Inaugurated in the 17th century, the sanctuary of Notre-Dame-de-Laghet at La Trinité near Menton has an exceptional collection of over 4,000 ex-votos distributed between the cloister, the church and, for the most precious among them, the museum. Unfortunately, the sanctuary was pillaged during the Revolution and since the the oldest ex-votos are late 18th century.
Among the most interesting pieces of the museum is the ex-voto relating Constantin Spinelli’s accident. When he was in a coma after falling from a train, the Virgin appeared to him and said: “The hour has not yet come for you to die, Spinelli, convert!” A militant communist, he and his entire family converted to Christianity but he didn’t reveal his vision of Mary until he was on his deathbed.
The story of the sanctuary of Notre-Dame-de-Laghet goes back to the 17th century when Don Jacques Fighiera, a priest from the nearby village of Èze, paid for the restoration of the dilapidated chapel of the hamlet of Laghet. In 1652, three miracles brought fame to the modest place of worship: Hyacinte Casanova, a leprosy sufferer who doctors had given up as lost, was suddenly cured after coming to Laghet; the son of Anne Giongona, captured by barbarian pirates was freed at the very moment when his mother, after praying in the chapel on nine consecutive days, thought she saw him; finally, Marie Aicard, an epileptic possessed by a demon, found peace and serenity after an exorcism carried out by Dom Fighiera. The priest therefore placed in the Laghet chapel a statue of the Virgin Mary that he had carved from a tree on his land, which became the object of pilgrim worship.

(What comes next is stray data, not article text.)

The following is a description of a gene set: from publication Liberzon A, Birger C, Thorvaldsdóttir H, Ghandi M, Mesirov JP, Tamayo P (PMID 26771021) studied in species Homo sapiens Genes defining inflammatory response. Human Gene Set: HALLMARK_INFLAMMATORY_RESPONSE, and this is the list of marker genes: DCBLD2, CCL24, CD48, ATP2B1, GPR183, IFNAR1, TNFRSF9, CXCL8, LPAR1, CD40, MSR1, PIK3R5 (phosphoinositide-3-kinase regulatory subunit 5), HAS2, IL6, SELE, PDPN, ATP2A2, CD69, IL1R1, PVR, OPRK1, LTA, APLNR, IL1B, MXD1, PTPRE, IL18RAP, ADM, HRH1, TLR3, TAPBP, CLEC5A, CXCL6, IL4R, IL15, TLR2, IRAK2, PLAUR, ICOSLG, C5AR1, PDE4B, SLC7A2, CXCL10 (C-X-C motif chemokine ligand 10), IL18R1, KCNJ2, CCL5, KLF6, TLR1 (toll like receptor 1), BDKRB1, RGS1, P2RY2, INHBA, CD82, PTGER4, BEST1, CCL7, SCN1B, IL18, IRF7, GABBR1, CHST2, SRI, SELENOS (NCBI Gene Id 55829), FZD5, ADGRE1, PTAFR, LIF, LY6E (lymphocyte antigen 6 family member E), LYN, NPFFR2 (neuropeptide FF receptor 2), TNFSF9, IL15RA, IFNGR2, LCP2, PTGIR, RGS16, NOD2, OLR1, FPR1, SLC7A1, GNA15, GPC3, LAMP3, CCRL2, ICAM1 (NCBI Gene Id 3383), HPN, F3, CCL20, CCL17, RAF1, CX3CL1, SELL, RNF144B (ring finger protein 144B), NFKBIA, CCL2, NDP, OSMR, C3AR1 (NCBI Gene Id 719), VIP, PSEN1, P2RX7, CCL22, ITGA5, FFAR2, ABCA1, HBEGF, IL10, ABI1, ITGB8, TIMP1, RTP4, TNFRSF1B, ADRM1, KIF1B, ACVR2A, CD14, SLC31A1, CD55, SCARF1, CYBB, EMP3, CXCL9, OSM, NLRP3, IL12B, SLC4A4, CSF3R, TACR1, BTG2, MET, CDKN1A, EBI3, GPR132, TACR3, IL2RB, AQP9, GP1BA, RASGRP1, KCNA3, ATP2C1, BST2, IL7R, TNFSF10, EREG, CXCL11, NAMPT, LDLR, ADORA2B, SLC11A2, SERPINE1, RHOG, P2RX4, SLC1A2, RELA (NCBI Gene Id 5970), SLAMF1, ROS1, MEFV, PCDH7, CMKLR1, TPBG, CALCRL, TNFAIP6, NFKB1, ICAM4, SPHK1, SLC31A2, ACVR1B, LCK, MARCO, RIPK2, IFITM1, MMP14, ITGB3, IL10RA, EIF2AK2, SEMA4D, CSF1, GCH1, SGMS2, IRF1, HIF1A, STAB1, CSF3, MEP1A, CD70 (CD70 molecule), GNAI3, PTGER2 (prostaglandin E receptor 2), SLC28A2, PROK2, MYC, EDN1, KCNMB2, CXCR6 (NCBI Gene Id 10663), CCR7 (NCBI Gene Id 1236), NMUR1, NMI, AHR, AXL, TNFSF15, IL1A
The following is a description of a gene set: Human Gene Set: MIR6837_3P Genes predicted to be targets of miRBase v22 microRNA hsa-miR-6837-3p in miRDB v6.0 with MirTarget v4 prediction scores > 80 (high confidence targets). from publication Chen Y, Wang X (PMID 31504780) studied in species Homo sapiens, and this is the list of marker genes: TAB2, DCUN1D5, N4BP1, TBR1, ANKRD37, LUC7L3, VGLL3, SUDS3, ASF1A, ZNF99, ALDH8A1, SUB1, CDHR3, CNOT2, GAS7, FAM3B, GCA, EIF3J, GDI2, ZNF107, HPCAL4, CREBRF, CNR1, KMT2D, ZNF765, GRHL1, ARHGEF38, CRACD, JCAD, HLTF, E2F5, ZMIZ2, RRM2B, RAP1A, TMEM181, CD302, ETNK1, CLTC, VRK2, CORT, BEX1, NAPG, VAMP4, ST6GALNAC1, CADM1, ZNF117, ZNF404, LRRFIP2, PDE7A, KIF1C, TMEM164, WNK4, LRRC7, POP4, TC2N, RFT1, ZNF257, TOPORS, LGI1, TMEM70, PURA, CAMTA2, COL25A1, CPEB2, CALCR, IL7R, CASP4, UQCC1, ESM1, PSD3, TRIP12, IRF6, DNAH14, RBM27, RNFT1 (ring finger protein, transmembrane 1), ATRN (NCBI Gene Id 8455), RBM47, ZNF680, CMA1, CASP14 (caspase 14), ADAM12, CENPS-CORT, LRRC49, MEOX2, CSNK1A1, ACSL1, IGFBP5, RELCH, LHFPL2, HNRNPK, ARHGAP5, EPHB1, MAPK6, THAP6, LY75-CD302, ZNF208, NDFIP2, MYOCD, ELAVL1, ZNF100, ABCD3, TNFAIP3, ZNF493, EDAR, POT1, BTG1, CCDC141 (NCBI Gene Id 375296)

Over time, the reputation of Laghet attracted more and more supplicants hoping for miracles, which continued to increase, until the Bishop of Nice decided to build a sanctuary to welcome the faithful. It was consecrated on 21 November 1656.
A unique and delightful sanctuary for you to seek out next time you are in and around Monaco.